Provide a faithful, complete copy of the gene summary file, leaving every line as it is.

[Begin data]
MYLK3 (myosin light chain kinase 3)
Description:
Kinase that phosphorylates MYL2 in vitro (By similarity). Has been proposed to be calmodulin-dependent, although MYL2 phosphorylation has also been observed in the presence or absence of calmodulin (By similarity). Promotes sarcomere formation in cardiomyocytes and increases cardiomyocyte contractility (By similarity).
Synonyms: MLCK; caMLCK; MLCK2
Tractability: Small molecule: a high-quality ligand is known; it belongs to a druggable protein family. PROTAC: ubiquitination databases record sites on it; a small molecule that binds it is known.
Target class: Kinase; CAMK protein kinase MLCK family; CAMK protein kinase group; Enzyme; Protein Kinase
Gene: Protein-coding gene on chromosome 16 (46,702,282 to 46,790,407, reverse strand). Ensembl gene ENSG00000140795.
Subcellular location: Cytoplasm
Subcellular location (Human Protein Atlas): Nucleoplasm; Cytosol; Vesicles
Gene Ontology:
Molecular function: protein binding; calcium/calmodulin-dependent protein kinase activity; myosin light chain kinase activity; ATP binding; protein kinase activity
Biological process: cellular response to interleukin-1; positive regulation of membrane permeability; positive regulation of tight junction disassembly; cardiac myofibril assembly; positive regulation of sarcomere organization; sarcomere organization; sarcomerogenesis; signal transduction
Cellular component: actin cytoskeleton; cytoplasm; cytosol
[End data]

MYLK3 (myosin light chain kinase 3)
Description:
Kinase that phosphorylates MYL2 in vitro (By similarity). Has been proposed to be calmodulin-dependent, although MYL2 phosphorylation has also been observed in the presence or absence of calmodulin (By similarity). Promotes sarcomere formation in cardiomyocytes and increases cardiomyocyte contractility (By similarity).
Synonyms: MLCK; caMLCK; MLCK2
Tractability: Small molecule: a high-quality ligand is known; it belongs to a druggable protein family. PROTAC: ubiquitination databases record sites on it; a small molecule that binds it is known.
Target class: Kinase; CAMK protein kinase MLCK family; CAMK protein kinase group; Enzyme; Protein Kinase
Gene: Protein-coding gene on chromosome 16 (46,702,282 to 46,790,407, reverse strand). Ensembl gene ENSG00000140795.
Subcellular location: Cytoplasm
Subcellular location (Human Protein Atlas): Nucleoplasm; Cytosol; Vesicles
Gene Ontology:
Molecular function: protein binding; calcium/calmodulin-dependent protein kinase activity; myosin light chain kinase activity; ATP binding; protein kinase activity
Biological process: cellular response to interleukin-1; positive regulation of membrane permeability; positive regulation of tight junction disassembly; cardiac myofibril assembly; positive regulation of sarcomere organization; sarcomere organization; sarcomerogenesis; signal transduction
Cellular component: actin cytoskeleton; cytoplasm; cytosol